Richard Branson has some new bragging rights.
Branson, the British entrepreneur, earned his astronaut wings Sunday after flying to the edge of space aboard a rocket-powered vehicle developed by his space tourism company, Virgin Galactic. The test flight — Virgin Galactic's first expedition with a full crew — is a major boost for the company, which aims to start commercial flights with paying customers next year.
In a live broadcast during the vehicle's descent, Branson called the trip an "experience of a lifetime."
Branson's trip edges out that of fellow billionaire Jeff Bezos, the founder of Amazon, who plans a similar feat July 20 aboard a rocket and capsule designed by his own space company, Blue Origin. Although Branson, 70, has shrugged off notions that he's competing with Bezos, the timing of the two flights is the culmination of a yearslong rivalry among Virgin Galactic, Blue Origin and other companies vying for a leg up in the burgeoning space tourism industry.
Branson's flight was a suborbital jaunt, so rather than reach orbit and circle the Earth, the vehicle flew to the edge of space, at an altitude of more than 50 miles, where passengers experienced about four minutes of weightlessness before they returned to the ground. On previous test flights, the winged craft has reached an altitude of around 55 miles.
Virgin Galactic's flights launch from Spaceport America, along a desolate stretch of desert in New Mexico. The company's SpaceShipTwo Unity craft is designed to take off on a conventional runway while attached to the underbelly of a carrier ship known as WhiteKnightTwo. The vehicles fly to 50,000 feet, where Unity is released and its engine ignites to rocket to the edge of space.
Branson's flight took off Sunday morning at around 10:30 ET. The launch time was delayed by around 90 minutes because of overnight weather conditions at Spaceport America.
Branson was joined by pilots Dave Mackay and Michael Masucci and three mission specialists, all of whom are employees of Virgin Galactic: chief astronaut instructor Beth Moses, lead operations engineer Colin Bennett and government affairs Vice President Sirisha Bandla.
Virgin Galactic is expected to conduct several more test flights before it begins commercial operations with private customers next year. The company has said the suborbital joyrides are likely to cost more than $250,000 each, but final pricing has not yet been announced.
Virgin Galactic's progress — as is the case with much of the private spaceflight industry — has taken years longer than had been expected. The company, which Branson founded in 2004, suffered a high-profile setback in 2014 when its first-generation SpaceShipTwo crashed in the Mojave Desert in California during a test flight, killing one of the two pilots.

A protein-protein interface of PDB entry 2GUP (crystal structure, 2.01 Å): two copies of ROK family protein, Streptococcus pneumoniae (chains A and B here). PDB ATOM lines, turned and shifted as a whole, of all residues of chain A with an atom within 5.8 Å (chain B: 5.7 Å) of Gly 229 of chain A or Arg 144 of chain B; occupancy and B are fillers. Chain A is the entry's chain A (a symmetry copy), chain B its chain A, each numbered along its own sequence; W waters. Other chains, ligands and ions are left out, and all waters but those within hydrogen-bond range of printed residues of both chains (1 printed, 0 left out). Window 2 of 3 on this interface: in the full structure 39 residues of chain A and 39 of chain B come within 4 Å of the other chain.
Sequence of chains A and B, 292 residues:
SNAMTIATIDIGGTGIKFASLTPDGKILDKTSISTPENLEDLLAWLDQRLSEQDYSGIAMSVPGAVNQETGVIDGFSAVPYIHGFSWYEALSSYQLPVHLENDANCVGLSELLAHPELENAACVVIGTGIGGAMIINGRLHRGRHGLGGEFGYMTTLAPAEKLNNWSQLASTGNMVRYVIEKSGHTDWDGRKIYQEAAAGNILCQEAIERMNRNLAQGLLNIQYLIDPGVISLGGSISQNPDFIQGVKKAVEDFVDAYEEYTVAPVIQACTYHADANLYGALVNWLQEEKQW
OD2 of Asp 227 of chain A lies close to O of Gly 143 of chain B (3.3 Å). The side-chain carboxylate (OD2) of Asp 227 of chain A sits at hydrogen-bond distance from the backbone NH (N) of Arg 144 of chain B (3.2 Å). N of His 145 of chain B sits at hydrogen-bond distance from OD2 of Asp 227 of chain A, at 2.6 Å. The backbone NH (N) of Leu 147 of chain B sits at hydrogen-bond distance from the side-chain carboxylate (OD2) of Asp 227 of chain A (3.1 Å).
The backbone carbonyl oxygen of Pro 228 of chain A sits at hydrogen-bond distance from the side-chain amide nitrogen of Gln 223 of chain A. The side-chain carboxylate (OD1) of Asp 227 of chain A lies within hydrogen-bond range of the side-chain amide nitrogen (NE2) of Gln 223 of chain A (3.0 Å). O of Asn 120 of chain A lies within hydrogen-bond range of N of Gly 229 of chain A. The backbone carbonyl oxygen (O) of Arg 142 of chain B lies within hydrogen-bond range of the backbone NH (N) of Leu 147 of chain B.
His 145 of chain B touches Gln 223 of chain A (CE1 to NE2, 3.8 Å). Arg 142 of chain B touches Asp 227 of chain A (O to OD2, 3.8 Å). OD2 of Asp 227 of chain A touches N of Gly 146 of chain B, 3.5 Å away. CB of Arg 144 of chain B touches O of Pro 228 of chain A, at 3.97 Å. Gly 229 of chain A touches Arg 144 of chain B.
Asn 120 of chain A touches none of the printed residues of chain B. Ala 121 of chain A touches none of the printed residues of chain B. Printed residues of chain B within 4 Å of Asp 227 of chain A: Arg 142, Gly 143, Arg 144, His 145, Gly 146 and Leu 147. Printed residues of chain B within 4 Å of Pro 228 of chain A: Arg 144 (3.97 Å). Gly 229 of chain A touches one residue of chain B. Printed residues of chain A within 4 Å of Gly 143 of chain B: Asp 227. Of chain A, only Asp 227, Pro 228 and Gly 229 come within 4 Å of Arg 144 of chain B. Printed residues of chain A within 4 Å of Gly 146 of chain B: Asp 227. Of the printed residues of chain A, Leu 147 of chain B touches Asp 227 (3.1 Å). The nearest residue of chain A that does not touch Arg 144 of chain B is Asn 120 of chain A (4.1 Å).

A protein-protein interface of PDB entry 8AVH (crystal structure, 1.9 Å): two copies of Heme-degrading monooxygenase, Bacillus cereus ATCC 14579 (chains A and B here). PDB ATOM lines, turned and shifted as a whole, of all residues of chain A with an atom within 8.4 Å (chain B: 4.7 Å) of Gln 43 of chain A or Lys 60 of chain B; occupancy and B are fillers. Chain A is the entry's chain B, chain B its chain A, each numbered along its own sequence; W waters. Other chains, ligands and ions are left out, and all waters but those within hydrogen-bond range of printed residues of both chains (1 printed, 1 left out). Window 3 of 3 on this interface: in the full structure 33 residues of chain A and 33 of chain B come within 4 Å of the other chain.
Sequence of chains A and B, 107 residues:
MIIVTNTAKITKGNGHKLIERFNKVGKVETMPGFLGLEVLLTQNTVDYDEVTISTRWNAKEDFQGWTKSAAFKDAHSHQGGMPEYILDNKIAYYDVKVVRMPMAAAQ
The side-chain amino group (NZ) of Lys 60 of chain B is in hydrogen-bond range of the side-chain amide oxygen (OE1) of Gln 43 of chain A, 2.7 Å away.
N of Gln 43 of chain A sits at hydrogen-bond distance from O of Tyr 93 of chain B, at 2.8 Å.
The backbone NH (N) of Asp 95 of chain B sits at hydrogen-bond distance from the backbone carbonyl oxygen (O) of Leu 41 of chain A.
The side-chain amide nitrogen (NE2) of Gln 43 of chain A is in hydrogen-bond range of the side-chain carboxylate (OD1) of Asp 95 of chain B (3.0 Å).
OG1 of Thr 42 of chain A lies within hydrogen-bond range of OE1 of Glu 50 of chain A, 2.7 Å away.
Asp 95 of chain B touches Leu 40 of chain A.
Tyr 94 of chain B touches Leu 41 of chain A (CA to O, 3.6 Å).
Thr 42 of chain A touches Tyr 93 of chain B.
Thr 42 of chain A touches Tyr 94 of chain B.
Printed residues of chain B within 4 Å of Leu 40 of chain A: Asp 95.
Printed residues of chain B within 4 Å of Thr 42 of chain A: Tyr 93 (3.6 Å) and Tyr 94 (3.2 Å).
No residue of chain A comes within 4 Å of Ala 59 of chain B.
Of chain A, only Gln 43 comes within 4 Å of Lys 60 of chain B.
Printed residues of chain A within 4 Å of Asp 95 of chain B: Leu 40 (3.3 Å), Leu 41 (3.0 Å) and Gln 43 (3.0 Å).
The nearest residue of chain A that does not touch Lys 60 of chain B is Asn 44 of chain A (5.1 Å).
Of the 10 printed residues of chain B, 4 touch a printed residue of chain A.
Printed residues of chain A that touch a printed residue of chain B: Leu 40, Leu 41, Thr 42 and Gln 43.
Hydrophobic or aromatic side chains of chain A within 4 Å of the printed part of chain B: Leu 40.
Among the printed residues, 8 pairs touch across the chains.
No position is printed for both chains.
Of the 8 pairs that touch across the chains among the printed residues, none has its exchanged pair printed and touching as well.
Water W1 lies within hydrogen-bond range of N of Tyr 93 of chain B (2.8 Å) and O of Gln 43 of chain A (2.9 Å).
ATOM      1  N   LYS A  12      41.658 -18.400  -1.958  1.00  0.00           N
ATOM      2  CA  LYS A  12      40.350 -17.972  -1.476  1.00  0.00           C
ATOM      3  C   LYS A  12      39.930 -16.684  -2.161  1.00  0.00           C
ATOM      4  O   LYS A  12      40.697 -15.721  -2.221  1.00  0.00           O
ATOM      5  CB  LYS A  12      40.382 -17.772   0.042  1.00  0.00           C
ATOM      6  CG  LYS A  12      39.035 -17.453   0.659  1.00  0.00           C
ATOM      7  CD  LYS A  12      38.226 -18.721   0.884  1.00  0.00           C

"It's taken 17 years to get to this flight, and of course a lot of personal wealth has been poured into it, but it also shows that this takes tenacity," said Greg Autry, a space policy expert at Arizona State University.
In addition to space tourism, Branson's business empire includes Virgin Orbit, which launches satellites from a modified Boeing 747 aircraft that flies over the Mojave Desert.
The flight adds more fuel to rivalries among the billionaire players within the private spaceflight industry. Until now, commercial launches have been dominated by Elon Musk's company, SpaceX, which has been ferrying cargo ships to and from the International Space Station and flew NASA astronauts to the orbiting lab last year.
SpaceX plans other orbital tourism flights, including the first mission to space with an all-civilian crew.
Meanwhile, Bezos plans his own trip to suborbital space on July 20, when he is set to launch the first operational flight of Blue Origin's New Shepard rocket and capsule.
The New Shepard launches vertically from a site in the Texas desert, southeast of El Paso. While their takeoffs are different, Bezos' trip is expected to be similar to Branson's, even though Blue Origin's capsule can reach higher altitudes than Virgin Galactic's Unity craft. That has become a point of contention, with Blue Origin suggesting that Branson's flight wouldn't officially reach space.
The edge of space is often defined by the so-called Kármán line, at 62 miles. Unlike Unity, the New Shepard capsule is designed to fly above the Kármán line, even though the Federal Aviation Administration and the Air Force recognize a lower boundary for the edge of space, at 50 miles.
Bezos will be joined on his flight by his brother, Mark Bezos, and Wally Funk, 82, a former test pilot who was one of the Mercury 13 women who underwent training in the 1960s to demonstrate that women can meet NASA's standards for its astronaut corps. An unidentified passenger who paid more than $28 million in an online auction for the last seat will round out the four-person crew.